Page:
Star Trek: Deep Space Nine Rewatch

Star Trek: Deep Space Nine Rewatch Extra: What We Left Behind

We hereby present this review of the documentary What We Left Behind in the same format as “The Star Trek: Deep Space Nine Rewatch” by the same author that ran on this site from 2013-2015, and a similar format to the current “Star Trek: Deep Space Nine Reread” of the post-finale DS9 fiction.

What We Left Behind: Looking Back at Deep Space Nine
Directed by Ira Steven Behr
Original release date: May 13, 2019
Stardate: n/a

Station log. Ira Steven Behr, the show-runner of Star Trek: Deep Space Nine for most of its run, gets together a massive number of people involved with the show to talk about it on the occasion of the show’s conclusion happening twenty years ago.

The documentary is bookended with guys in tuxedos singing, none of whom are James Darren (Vic Fontaine). We start with Max Grodénchik (Rom) singing a song about the show, and we end with Grodénchik, Armin Shimerman (Quark), and Casey Biggs (Damar) singing another song.

Between those musical numbers, we get lots of people talking about DS9. We get actors—not just the regulars, but the recurring regulars, even a grown-up Hana Hatae (Molly O’Brien)—we get writers, we get producers, we get production staff, we get people who’ve written about the show.

And we get fans: lots and lots of fans are interviewed for the documentary.

And we get non-fans: on several occasions, the actors read negative comments about the show from the Internet.

Some of the interviews are older—notably, there is no new footage of Avery Brooks (Sisko), though older interviews of him are used; also we see some old interviews with the late Cecily Adams (Ishka)—and some of them pair off or go in groups.

Behr conducts most of the interviews himself, and he also talks extensively about the show.

In addition there are two unusual features: One is the debuting of new remastered battle footage from the sixth-season episode “Sacrifice of Angels,” as well as remastering for high-definition of all the clips used in the documentary. (This is by way of trying to convince CBS Home Video to release DS9 in HD.) The other is a bunch of members of the writing staff—Behr, Ronald D. Moore, Rene Echevarria, Hans Beimler, and Robert Hewitt Wolfe—plotting out a theoretical season 8, which would be done now, twenty years after season 7 ended.

Finally, as the credits list all the Indie Go-Go supporters, Behr and Nana Visitor (Kira Nerys) go over all the things that got left out of the final documentary.

Screenshot: 455 Films

The Sisko is of Bajor. While Brooks declined to be interviewed for the documentary, other past interviews with him were used. Brooks also reportedly urged Behr not to make it just talking heads, advice Behr took to heart.

Don’t ask my opinion next time. Visitor talks frankly about the show, most impressively calling out Behr for the rather idiotic notion of having Kira get into a relationship with Marc Alaimo’s Gul Dukat. Visitor, who actually understood that this was the equivalent of putting Anne Frank into a relationship with Adolf Hitler, objected very very very loudly, and they switched gears and made it Kira’s mother having a relationship with Dukat, as revealed in “Wrongs Darker than Death or Night.”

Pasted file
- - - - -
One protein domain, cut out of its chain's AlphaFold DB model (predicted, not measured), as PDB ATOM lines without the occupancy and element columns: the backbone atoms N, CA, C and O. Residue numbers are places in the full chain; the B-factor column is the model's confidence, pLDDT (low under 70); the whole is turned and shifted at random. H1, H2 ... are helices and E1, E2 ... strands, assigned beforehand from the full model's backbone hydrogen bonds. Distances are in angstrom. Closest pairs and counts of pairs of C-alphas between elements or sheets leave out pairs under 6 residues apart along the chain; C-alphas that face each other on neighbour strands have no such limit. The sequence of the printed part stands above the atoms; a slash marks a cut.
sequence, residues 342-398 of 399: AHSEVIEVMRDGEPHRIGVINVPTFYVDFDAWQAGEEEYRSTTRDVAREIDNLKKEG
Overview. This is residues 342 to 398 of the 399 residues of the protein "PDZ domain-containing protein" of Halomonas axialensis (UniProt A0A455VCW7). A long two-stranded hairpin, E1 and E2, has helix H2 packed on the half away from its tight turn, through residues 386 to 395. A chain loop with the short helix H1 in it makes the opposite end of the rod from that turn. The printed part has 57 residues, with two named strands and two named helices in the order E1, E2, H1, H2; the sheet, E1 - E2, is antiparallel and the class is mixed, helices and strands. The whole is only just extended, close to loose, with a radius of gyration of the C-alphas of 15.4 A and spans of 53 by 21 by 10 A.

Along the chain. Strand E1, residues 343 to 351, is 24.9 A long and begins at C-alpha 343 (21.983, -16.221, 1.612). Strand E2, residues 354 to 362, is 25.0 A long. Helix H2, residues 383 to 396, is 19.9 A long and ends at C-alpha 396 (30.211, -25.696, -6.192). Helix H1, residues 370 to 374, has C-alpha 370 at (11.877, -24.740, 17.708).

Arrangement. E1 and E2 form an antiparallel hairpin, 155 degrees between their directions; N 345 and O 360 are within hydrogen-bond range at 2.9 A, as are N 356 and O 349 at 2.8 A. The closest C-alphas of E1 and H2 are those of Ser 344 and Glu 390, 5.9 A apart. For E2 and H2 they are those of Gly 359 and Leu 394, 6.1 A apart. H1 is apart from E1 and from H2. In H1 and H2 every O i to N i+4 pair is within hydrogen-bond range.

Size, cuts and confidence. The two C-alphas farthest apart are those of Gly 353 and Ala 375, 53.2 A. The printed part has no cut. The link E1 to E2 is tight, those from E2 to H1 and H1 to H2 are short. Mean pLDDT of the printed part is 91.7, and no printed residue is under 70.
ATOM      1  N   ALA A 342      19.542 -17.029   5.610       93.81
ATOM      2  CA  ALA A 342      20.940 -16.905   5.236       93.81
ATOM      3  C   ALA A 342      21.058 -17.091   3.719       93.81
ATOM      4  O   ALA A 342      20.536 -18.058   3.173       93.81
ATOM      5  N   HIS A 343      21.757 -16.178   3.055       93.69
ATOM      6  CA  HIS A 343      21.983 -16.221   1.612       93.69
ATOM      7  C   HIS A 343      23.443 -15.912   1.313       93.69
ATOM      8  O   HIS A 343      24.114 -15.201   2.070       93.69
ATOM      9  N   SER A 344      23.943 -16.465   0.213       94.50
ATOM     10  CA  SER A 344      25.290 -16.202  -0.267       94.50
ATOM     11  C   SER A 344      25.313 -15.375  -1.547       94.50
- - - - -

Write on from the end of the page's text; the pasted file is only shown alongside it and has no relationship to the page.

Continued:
There is no honor in being pummeled. Michael Dorn gets to tell the story of how much he enjoyed “Apocalypse Rising,” where Brooks, René Auberjonois (Odo), and Colm Meaney (Miles O’Brien) all had to wear Klingon makeup—and also how much Meaney complained about it, to the point that Dorn requested that they never put prosthetics on Meaney ever again.

The producers and other cast members are also very up-front about how much they resented the insertion of a Next Generation cast member into the show in the fourth season—though they were also quick to say how much they liked and respected and enjoyed working with Dorn. 

Preservation of mass and energy is for wimps. Auberjonois jokes that being on DS9 means that when he dies, the obituary won’t read that he was the guy who played Clayton Endicott III on Benson, but rather Odo. He also more seriously talks about how very painful some of the emotional scenes were.

Rules of Acquisition. Shimerman talks about how, every time there was a Ferengi episode, he would invite all the supporting players and guest stars over to his house before shooting started to have dinner and all get to know each other. It made for stronger camaraderie on set. Chase Masterson (Leeta) in particular waxes rhapsodic about how awesome they were.

The slug in your belly. Both Terry Farrell (Jadzia Dax) and Nicole deBoer (Ezri Dax) talk openly about the issues they had. Farrell is very open about how she felt she needed to leave the show after the sixth season, and deBoer is equally open about how she couldn’t let the knee-jerk objections to her very presence, replacing a beloved character, get to her. Auberjonois is also particularly effusive in his praise of how Farrell grew as an actor during her time on the show.

Plain, simple. Andrew J. Robinson (Garak) admits what we’ve all believed since “Past Prologue” in 1993: Garak was totally hitting on Bashir from jump and wanted to sleep with him.